While on family holiday this past week, escaping just ahead of an expected brush with Bob, I took notice of the latest revelation about Beltway-based Bonner & Associates. Actually, my buddy Geoff Livingston tipped me off via a tweet that linked to a Grist.org piece outing the “grassroots” specialist firm.
Before I go there, I’m reminded of a panel on which I sat some years back. It was pegged to the publication of the book PR! A Social History of Spin, which alone should have forewarned me against serving as the panel’s sole PR practitioner. Seated next to me was the long-time chief of the Consumers Union, publisher of the venerable Consumer Reports.
Before the panel got underway, I approached the CU chief to introduce myself. As soon as I mentioned the name of my agency, she gave me a glinty look and made some snide comment. (I can’t recall whether her hand recoiled when I extended mine.)
It seems that several years earlier, a DC operative for my firm disingenuously contacted Consumer Reports posing as a member of a “consumer organization” to gather info on a particular issue. The ruse was discovered at the magazine and our firm’s fate was sealed.
As I contemplate the subterfuge with which Bonner & Associates is allegedly charged, i.e., posing as ethnic groups in districts of on-the-fence Congressmen to pressure them to withhold support for Pres. Obama’s health care plan, I reluctantly acknowledge that this brand of issues advocacy is quite widespread in our industry. The Sierra Club uncovered this one and wrote U.S. AG Eric Holder:
â€œ[O]ne of the most important â€˜honest servicesâ€™ provided by a representatives to his constituent is the service of considering the constituentsâ€™ true opinions and viewpoints when contemplating how to vote on a bill before Congress. This service cannot be rendered when the representative has been provided falsified or erroneous representations of those opinions or viewpoints.â€
There are countless PR, PA and grassroots “constituency-building” boutiques in the Beltway (and elsewhere) that mobilize or invent “like-minded” or cleverly named groups to advocate for or against any number of issues. Grist writes:
“Bonner sells itself as a manager and builder of grassroots campaigns, saying it can â€œfind and educate leaders from local organizations who share a legitimate stake in the issues of our clients.â€ In political circles, such firms are described as engaging in â€œastroturfingâ€â€”based on the view that the grassroots political communications they deliver for clients do not represent actual public opinion.”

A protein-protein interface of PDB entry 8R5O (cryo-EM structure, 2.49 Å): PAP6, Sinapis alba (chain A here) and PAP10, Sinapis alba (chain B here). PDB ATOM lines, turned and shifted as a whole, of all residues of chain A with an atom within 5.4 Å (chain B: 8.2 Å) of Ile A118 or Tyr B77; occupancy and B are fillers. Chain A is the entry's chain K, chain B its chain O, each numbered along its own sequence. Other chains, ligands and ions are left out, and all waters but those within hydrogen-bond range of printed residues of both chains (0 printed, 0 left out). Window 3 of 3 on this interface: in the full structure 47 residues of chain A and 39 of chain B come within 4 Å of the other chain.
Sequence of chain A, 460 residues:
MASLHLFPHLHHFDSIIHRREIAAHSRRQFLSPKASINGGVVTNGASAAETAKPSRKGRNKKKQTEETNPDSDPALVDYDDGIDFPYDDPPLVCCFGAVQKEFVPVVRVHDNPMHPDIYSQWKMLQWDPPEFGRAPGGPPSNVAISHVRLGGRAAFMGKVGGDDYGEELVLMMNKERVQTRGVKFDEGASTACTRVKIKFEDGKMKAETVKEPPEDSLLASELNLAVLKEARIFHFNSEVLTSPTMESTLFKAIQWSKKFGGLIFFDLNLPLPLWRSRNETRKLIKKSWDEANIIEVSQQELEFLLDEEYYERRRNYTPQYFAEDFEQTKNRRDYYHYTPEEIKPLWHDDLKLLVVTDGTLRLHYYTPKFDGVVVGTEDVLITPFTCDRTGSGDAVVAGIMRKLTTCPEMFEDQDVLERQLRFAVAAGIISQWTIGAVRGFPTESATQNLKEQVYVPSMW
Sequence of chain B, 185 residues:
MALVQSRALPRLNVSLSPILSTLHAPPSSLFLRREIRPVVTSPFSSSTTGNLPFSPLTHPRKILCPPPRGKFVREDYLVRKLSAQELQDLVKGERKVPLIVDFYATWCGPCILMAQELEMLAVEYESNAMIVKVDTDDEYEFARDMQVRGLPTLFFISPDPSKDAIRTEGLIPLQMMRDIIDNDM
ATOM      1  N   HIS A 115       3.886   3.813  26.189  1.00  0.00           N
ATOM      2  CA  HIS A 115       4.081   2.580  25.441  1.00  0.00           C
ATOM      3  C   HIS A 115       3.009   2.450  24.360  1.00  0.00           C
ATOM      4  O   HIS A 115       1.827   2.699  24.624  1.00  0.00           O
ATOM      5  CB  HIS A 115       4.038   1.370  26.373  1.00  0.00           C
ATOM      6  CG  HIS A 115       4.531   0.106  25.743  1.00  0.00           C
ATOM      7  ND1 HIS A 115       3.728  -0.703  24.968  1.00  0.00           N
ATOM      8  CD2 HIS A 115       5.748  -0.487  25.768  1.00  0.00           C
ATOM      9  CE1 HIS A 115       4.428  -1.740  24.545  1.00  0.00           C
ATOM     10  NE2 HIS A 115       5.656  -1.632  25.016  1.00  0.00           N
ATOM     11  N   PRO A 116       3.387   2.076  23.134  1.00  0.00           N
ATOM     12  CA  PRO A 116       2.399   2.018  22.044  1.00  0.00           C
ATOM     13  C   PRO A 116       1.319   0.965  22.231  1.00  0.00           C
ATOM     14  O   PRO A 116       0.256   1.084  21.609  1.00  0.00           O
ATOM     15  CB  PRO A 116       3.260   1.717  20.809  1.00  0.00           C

Rarely are the corporate interests that bankroll these campaigns revealed in the ruse. A former Bonner employee even admitted as much.
It’s not that a private enterprise doesn’t have the right to have its voice heard, nor should it be prevented from mobilizing groups that share its POV. It’s doing so clandestinely without publicly revealing the financial engine fueling the effort that makes the practice so reprehensible.
Sure, the PR biz has taken its share of potshots from frustrated journalists who have an aversion to superfluous emails filling their inboxes. Yet, the practice of deception is a far greater danger to the legitimacy and vitality of the profession.
And don’t think the PA operations of the large, global agencies are immune to this insidious brand of astroturfing. Just yesterday The Times ran a piece about an anti-climate change initiative cloaked behind not one, but two screens: the cleverly named Energy Citizens, and its backer the American Petroleum Institute.
Would the average citizen guess that ExxonMobil and the other big oil producers are the real forces behind the initiative? Energy Citizens certainly won’t tell them.
Update (8/21): Ben Smith of Politico has more here.
Photo: Karen Warren/Houston Chronicle, via Associated Press